Conducting Correlational Research - Insights and Examples

When conducting correlational studies, research determine whether two variables (for example, height and weight or smoking and cancer) are related to each other. Such studies assess whether the variables are “corre-lated” in some way: Do people who are taller tend to weight more, or do those who smoke tend to have a higher incidence of cancer? The correlational method is a type of nonexperimental method that describes the relationship between two measured variables.In addition to describing a relationship, correlations allow us to make predictions from one variable to another.If two variables are correlated, we can predict from one variable to the other with a certain degree of accuracy.For example, knowing that height and weight are correlated allows us to estimate,within a certain range, an individual’s weight based on knowing that per- son’s height. Correlational studies are conducted for a variety of reason.sometimes it is impractical or ethically impossible to do an experimental study. For example, it would be ethically impossible to manipulate smoking and assess whether it causes cancer in humans. How would you, as a participant in an experiment, like to be randomly assigned to the smoking condition and be told that you have to smoke a pack of cigarettes a day?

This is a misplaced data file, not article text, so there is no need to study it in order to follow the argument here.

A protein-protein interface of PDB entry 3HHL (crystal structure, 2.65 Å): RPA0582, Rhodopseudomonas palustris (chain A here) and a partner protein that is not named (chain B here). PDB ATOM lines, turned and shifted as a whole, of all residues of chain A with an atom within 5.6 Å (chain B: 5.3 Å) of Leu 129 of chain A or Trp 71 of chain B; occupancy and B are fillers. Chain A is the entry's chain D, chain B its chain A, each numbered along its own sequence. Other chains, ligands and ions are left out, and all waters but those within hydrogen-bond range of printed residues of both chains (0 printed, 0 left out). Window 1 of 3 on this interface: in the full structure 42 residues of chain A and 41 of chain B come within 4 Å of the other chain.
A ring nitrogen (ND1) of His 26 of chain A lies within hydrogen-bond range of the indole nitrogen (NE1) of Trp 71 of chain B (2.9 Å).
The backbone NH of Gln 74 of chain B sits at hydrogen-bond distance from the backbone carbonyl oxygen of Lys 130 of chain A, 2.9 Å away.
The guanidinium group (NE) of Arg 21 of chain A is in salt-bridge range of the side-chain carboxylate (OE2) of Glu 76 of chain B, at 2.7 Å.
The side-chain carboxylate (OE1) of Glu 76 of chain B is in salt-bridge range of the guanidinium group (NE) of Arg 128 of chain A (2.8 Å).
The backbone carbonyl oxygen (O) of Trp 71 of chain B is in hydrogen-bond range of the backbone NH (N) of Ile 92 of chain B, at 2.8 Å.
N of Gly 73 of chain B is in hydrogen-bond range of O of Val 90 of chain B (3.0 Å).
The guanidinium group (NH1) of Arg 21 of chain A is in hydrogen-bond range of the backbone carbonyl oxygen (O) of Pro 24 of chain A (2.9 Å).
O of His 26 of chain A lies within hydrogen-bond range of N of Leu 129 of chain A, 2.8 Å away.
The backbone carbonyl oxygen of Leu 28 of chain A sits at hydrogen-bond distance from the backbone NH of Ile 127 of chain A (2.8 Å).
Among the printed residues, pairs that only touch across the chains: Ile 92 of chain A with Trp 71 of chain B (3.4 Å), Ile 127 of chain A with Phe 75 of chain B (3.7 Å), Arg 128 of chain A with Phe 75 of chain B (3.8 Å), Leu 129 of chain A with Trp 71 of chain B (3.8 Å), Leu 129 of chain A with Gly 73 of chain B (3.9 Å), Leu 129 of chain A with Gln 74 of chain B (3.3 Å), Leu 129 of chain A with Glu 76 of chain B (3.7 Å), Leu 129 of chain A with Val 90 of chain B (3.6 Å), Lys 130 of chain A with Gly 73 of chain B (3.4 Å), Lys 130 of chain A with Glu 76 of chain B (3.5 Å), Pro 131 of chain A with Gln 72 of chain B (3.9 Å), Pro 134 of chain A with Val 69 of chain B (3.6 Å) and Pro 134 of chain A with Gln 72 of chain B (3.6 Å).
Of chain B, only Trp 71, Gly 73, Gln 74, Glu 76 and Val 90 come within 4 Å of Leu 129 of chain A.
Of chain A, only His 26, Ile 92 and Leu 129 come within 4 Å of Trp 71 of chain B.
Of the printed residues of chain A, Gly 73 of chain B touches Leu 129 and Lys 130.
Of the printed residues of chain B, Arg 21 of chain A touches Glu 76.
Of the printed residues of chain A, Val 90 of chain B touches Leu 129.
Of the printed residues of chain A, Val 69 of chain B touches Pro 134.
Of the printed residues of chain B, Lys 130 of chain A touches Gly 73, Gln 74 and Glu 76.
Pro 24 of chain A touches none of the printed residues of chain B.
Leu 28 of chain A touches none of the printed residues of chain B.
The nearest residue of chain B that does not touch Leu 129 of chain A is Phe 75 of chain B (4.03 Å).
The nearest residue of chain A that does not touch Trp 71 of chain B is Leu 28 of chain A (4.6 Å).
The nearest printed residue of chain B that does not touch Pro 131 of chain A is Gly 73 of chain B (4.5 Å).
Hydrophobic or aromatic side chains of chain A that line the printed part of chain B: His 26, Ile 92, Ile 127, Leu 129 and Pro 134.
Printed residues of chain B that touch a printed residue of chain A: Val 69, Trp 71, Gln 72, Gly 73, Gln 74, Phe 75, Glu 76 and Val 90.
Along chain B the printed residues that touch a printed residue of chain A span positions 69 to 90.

Obviously, this is not a viable experiment, so one means of assessing the relationship between smoking and cancer is through correlational studies In this type of study, we can examine people who have already chosen to smoke and assess the degree of relationship between smoking and cancer. Sometimes researchers choose to conduct correlational research because they are interested in measuring many variables and assessing the relation- ships between them. For example, they might measure various aspects of personality and assess the relationship between dimensions of personality.       

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